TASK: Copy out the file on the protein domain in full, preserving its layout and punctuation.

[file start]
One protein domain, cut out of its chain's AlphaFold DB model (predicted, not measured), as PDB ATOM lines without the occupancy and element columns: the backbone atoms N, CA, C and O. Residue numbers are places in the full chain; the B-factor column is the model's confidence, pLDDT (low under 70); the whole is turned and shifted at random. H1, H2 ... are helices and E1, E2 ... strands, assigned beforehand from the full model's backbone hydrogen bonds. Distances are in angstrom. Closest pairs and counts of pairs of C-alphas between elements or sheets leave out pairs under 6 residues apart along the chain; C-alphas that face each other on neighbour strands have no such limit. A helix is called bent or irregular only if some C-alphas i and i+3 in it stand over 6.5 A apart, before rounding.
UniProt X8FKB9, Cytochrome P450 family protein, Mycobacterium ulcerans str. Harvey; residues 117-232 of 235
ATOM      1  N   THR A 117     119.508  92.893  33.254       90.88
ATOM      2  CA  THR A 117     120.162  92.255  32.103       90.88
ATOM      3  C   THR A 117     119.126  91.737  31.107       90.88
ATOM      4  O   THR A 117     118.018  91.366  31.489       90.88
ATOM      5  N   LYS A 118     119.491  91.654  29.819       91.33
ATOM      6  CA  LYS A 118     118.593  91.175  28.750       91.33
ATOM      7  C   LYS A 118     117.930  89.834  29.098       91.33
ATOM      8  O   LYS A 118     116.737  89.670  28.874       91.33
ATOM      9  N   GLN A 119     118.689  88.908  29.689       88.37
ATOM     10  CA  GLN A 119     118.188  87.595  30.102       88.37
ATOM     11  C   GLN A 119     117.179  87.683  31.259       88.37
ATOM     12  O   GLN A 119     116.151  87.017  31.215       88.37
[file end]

One protein domain, cut out of its chain's AlphaFold DB model (predicted, not measured), as PDB ATOM lines without the occupancy and element columns: the backbone atoms N, CA, C and O. Residue numbers are places in the full chain; the B-factor column is the model's confidence, pLDDT (low under 70); the whole is turned and shifted at random. H1, H2 ... are helices and E1, E2 ... strands, assigned beforehand from the full model's backbone hydrogen bonds. Distances are in angstrom. Closest pairs and counts of pairs of C-alphas between elements or sheets leave out pairs under 6 residues apart along the chain; C-alphas that face each other on neighbour strands have no such limit. A helix is called bent or irregular only if some C-alphas i and i+3 in it stand over 6.5 A apart, before rounding.
UniProt X8FKB9, Cytochrome P450 family protein, Mycobacterium ulcerans str. Harvey; residues 117-232 of 235
ATOM      1  N   THR A 117     119.508  92.893  33.254       90.88
ATOM      2  CA  THR A 117     120.162  92.255  32.103       90.88
ATOM      3  C   THR A 117     119.126  91.737  31.107       90.88
ATOM      4  O   THR A 117     118.018  91.366  31.489       90.88
ATOM      5  N   LYS A 118     119.491  91.654  29.819       91.33
ATOM      6  CA  LYS A 118     118.593  91.175  28.750       91.33
ATOM      7  C   LYS A 118     117.930  89.834  29.098       91.33
ATOM      8  O   LYS A 118     116.737  89.670  28.874       91.33
ATOM      9  N   GLN A 119     118.689  88.908  29.689       88.37
ATOM     10  CA  GLN A 119     118.188  87.595  30.102       88.37
ATOM     11  C   GLN A 119     117.179  87.683  31.259       88.37
ATOM     12  O   GLN A 119     116.151  87.017  31.215       88.37